Friday, June 14, 2013

Stereotypes and Living in the Middle East

Many people were worried about us when we announced our plans to move to Saudi Arabia. They feared for our safety and were deeply concerned about us living in a Muslim country. Islam and its faithful followers, Muslims, unfortunately have a bad reputation in the west, especially in the United States.

For the most part, people's concerns turned out to be unfounded. I have felt very safe, other than when driving on the crazy and chaotic streets of Riyadh. The stereotypes about Muslims have also proven to be without foundation. We've met unfailingly kind and generous Muslims in Riyadh. They have shared their religious beliefs with great devotion, but without fanaticism. I have come to deeply respect most tenants of Islam and those who strive to faithfully abide by their beliefs. 

My oldest son has a Saudi friend who attends school with him. This boy is intelligent, thoughtful, kind and decent. As the boys were saying their goodbyes, my son's friend said to him, "Please tell your American friends that not all Arabs or Muslims are terrorists." My heart broke just a little upon hearing that. This young teenager already carries a burden that he will be perceived as a terrorist by people who should understand that fanatics should not define an entire group of people.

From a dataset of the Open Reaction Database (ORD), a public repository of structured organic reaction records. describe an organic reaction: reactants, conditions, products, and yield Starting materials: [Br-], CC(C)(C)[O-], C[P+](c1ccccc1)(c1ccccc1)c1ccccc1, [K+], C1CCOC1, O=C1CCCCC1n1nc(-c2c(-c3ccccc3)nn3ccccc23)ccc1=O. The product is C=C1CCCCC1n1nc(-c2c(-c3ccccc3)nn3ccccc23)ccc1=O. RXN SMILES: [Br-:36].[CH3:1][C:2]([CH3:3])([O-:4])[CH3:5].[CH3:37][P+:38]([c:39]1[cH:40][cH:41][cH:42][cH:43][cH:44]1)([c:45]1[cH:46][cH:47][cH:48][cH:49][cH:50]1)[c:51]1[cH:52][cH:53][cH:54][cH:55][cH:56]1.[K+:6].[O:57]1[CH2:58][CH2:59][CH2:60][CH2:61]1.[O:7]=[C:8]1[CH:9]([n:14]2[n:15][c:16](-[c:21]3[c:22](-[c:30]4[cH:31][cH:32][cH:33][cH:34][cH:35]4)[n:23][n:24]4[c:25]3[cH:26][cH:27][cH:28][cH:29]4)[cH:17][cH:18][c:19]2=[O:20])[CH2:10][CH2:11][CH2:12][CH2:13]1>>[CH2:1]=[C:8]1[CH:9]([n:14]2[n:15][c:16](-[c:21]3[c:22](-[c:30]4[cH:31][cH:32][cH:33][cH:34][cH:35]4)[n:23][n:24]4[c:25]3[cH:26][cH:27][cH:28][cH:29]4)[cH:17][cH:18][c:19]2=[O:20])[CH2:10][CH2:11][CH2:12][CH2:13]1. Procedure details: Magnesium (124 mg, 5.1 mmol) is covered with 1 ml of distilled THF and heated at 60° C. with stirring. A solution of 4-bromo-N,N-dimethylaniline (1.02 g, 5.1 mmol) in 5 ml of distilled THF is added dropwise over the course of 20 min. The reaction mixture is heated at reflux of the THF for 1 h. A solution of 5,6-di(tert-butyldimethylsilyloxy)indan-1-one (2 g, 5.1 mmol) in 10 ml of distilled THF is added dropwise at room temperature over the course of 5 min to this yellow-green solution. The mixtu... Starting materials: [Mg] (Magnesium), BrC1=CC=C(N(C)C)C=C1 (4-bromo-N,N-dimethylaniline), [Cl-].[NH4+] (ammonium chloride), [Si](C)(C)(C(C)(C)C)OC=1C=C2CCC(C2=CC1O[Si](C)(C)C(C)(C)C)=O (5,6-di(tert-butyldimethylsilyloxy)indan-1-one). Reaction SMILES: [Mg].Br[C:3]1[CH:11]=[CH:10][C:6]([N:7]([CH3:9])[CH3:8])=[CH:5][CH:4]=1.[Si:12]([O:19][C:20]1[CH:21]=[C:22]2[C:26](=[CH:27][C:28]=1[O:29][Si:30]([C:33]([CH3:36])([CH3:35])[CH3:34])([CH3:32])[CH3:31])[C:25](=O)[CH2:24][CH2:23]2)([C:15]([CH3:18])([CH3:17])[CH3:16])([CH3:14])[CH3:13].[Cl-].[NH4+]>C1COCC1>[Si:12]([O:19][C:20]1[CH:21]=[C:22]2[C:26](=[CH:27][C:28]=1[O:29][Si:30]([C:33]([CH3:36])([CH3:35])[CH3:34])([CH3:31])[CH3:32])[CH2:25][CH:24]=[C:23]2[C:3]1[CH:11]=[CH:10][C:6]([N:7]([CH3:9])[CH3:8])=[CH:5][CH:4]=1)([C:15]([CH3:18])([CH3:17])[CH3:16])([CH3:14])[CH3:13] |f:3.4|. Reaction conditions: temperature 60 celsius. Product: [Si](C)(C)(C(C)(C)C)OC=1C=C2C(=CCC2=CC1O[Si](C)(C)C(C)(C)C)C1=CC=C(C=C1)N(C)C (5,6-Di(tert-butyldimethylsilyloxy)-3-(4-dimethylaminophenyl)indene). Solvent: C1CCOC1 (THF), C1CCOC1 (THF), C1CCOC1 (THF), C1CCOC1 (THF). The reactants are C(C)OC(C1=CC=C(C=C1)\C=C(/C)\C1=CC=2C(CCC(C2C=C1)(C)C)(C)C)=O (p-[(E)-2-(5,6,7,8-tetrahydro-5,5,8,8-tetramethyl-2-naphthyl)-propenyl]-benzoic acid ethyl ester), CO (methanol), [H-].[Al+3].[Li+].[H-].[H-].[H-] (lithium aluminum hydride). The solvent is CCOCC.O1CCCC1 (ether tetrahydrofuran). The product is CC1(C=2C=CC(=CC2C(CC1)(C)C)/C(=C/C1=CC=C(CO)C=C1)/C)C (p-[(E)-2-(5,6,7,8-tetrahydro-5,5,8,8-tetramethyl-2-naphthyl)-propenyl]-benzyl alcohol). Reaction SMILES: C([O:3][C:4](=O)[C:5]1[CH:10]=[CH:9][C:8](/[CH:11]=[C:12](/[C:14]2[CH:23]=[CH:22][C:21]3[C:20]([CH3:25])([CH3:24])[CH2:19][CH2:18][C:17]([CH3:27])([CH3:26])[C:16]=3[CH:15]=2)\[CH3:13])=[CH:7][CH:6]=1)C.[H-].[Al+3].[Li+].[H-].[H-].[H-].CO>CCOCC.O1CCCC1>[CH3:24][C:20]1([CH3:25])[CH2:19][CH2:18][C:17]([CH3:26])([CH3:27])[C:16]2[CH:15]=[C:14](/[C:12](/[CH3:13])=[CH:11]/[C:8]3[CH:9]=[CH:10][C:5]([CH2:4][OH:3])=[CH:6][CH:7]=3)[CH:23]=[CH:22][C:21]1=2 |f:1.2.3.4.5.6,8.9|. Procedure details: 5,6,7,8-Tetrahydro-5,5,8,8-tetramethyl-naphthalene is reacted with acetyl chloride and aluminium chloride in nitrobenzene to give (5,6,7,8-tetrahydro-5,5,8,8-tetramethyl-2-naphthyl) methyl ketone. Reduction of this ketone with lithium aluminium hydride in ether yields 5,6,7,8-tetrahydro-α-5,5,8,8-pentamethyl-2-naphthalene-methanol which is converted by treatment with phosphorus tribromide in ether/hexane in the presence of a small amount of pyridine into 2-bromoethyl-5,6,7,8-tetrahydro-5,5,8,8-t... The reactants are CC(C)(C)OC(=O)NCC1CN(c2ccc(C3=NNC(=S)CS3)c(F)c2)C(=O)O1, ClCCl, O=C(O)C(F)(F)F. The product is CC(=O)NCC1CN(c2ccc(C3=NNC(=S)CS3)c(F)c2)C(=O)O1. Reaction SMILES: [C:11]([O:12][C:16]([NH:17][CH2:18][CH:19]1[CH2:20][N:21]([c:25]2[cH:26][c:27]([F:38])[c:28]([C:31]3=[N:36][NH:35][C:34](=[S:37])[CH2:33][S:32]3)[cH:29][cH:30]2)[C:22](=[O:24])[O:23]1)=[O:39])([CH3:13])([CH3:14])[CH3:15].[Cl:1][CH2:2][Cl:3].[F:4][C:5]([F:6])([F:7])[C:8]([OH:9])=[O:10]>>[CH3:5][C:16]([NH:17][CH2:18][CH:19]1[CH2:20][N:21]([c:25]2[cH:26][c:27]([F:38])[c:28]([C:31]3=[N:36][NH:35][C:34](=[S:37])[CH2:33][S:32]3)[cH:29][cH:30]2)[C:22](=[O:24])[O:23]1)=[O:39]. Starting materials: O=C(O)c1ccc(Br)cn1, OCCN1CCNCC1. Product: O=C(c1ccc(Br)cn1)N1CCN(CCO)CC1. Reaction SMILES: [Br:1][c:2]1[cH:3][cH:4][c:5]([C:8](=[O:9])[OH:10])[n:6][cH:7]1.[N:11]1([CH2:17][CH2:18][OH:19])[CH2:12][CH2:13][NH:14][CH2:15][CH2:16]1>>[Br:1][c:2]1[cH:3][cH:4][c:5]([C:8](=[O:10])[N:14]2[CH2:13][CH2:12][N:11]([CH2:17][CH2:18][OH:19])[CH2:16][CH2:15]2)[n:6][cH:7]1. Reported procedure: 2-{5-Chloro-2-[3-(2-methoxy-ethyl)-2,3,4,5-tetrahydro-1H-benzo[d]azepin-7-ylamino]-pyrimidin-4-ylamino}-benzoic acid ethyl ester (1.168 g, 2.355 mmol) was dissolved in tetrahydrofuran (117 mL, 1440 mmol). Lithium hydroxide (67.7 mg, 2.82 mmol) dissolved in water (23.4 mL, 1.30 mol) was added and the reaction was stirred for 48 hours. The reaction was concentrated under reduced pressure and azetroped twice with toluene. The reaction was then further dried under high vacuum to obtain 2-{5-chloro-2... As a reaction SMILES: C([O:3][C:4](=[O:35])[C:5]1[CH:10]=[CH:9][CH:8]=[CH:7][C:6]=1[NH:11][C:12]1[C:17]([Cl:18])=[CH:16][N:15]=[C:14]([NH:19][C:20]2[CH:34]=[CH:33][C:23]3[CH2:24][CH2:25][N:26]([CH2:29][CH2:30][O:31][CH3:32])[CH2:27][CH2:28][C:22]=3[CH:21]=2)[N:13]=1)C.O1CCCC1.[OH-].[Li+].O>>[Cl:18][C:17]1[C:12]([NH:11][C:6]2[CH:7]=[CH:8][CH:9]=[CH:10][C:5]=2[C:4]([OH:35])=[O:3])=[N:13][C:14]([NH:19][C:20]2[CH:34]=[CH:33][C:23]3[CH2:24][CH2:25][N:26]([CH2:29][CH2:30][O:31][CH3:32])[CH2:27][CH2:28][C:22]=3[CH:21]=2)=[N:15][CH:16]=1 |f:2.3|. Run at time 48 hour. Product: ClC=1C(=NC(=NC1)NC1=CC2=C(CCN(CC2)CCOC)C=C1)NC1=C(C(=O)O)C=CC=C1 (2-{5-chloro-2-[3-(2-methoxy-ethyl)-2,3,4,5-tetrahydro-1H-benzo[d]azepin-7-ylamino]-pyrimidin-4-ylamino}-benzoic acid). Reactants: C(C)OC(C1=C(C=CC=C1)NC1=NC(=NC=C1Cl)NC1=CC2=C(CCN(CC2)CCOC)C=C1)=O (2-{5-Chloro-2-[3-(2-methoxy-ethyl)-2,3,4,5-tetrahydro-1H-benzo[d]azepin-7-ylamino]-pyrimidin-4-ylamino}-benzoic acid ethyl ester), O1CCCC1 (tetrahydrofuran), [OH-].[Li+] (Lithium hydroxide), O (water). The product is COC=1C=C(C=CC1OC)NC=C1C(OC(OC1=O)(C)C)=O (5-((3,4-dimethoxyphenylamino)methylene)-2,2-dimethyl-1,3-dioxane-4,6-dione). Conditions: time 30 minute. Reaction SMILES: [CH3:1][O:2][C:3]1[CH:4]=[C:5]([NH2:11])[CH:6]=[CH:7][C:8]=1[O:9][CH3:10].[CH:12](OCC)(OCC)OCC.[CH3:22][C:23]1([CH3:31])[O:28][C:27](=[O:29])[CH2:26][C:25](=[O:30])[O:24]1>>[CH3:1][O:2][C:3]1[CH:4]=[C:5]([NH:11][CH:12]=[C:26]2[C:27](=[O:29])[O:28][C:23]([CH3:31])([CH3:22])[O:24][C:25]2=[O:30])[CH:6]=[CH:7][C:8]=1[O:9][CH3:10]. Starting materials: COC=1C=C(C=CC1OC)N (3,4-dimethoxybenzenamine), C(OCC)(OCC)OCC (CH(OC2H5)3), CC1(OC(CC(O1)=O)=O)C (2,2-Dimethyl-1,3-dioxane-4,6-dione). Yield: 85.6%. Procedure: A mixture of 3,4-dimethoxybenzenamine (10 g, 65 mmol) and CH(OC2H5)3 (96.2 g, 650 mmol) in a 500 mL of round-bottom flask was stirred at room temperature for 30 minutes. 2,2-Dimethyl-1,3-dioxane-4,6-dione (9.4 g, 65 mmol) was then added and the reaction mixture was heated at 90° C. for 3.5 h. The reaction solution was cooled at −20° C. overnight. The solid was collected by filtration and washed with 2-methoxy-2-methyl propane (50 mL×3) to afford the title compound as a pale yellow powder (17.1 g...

Yesterday afternoon while chatting with the father of another son's friend, who happens to be a Pakistani Muslim. He related the following story. While living in a community in Dubai where their family was the only Muslim family in their neighborhood, his son came home and asked, "Dad, are we Muslims?" His father said they were and his son asked, "Are we bad then?"

Again, I felt so sad. So I ask you today to challenge the stereotypes you hold dear and consider how they harm others. Remember that are plenty of bad people who do awful things in the name of religion. 
Americans have shot up classrooms, movie theaters, and malls. Priests have molested children. My point is that there are many people who have done terrible things, regardless of their religious affiliation.  Please remember that good people in a religion outnumber the bad. 

 Remember that the next time you see a woman covering her hair with a hijab. Instead of condemning her, why not admire her devotion to her faith. Get to know your Muslim neighbors, ask them about their customs and traditions. You may just discover you have more in common than you think.